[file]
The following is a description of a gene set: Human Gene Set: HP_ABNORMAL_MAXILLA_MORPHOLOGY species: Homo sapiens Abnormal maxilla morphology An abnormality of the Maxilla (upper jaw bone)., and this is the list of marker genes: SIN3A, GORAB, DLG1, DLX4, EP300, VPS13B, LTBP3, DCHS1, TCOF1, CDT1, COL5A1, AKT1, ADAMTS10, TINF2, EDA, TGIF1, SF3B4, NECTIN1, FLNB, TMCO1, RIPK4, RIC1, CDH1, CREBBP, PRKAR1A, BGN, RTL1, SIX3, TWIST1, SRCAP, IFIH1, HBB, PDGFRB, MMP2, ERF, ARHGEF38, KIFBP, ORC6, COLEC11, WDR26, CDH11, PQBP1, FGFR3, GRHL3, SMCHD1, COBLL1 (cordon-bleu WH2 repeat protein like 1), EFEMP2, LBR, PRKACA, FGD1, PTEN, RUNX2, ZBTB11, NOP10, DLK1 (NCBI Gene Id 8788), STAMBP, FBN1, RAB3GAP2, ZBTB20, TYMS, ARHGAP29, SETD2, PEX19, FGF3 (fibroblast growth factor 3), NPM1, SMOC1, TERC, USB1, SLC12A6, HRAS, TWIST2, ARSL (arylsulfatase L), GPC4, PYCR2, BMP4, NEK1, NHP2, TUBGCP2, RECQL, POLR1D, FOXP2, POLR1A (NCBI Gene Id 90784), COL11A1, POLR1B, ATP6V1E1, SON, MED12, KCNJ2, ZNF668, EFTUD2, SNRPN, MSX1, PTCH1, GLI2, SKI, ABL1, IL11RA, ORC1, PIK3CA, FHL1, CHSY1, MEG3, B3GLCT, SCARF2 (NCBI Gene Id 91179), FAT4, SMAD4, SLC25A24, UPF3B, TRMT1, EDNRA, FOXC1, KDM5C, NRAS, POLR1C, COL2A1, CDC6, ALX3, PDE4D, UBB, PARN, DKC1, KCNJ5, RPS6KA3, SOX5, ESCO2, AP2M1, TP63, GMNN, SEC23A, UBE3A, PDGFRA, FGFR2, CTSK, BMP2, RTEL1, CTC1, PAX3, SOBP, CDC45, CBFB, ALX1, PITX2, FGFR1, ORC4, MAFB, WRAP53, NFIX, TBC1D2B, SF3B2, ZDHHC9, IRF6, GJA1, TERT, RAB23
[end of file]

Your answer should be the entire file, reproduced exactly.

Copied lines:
The following is a description of a gene set: Human Gene Set: HP_ABNORMAL_MAXILLA_MORPHOLOGY species: Homo sapiens Abnormal maxilla morphology An abnormality of the Maxilla (upper jaw bone)., and this is the list of marker genes: SIN3A, GORAB, DLG1, DLX4, EP300, VPS13B, LTBP3, DCHS1, TCOF1, CDT1, COL5A1, AKT1, ADAMTS10, TINF2, EDA, TGIF1, SF3B4, NECTIN1, FLNB, TMCO1, RIPK4, RIC1, CDH1, CREBBP, PRKAR1A, BGN, RTL1, SIX3, TWIST1, SRCAP, IFIH1, HBB, PDGFRB, MMP2, ERF, ARHGEF38, KIFBP, ORC6, COLEC11, WDR26, CDH11, PQBP1, FGFR3, GRHL3, SMCHD1, COBLL1 (cordon-bleu WH2 repeat protein like 1), EFEMP2, LBR, PRKACA, FGD1, PTEN, RUNX2, ZBTB11, NOP10, DLK1 (NCBI Gene Id 8788), STAMBP, FBN1, RAB3GAP2, ZBTB20, TYMS, ARHGAP29, SETD2, PEX19, FGF3 (fibroblast growth factor 3), NPM1, SMOC1, TERC, USB1, SLC12A6, HRAS, TWIST2, ARSL (arylsulfatase L), GPC4, PYCR2, BMP4, NEK1, NHP2, TUBGCP2, RECQL, POLR1D, FOXP2, POLR1A (NCBI Gene Id 90784), COL11A1, POLR1B, ATP6V1E1, SON, MED12, KCNJ2, ZNF668, EFTUD2, SNRPN, MSX1, PTCH1, GLI2, SKI, ABL1, IL11RA, ORC1, PIK3CA, FHL1, CHSY1, MEG3, B3GLCT, SCARF2 (NCBI Gene Id 91179), FAT4, SMAD4, SLC25A24, UPF3B, TRMT1, EDNRA, FOXC1, KDM5C, NRAS, POLR1C, COL2A1, CDC6, ALX3, PDE4D, UBB, PARN, DKC1, KCNJ5, RPS6KA3, SOX5, ESCO2, AP2M1, TP63, GMNN, SEC23A, UBE3A, PDGFRA, FGFR2, CTSK, BMP2, RTEL1, CTC1, PAX3, SOBP, CDC45, CBFB, ALX1, PITX2, FGFR1, ORC4, MAFB, WRAP53, NFIX, TBC1D2B, SF3B2, ZDHHC9, IRF6, GJA1, TERT, RAB23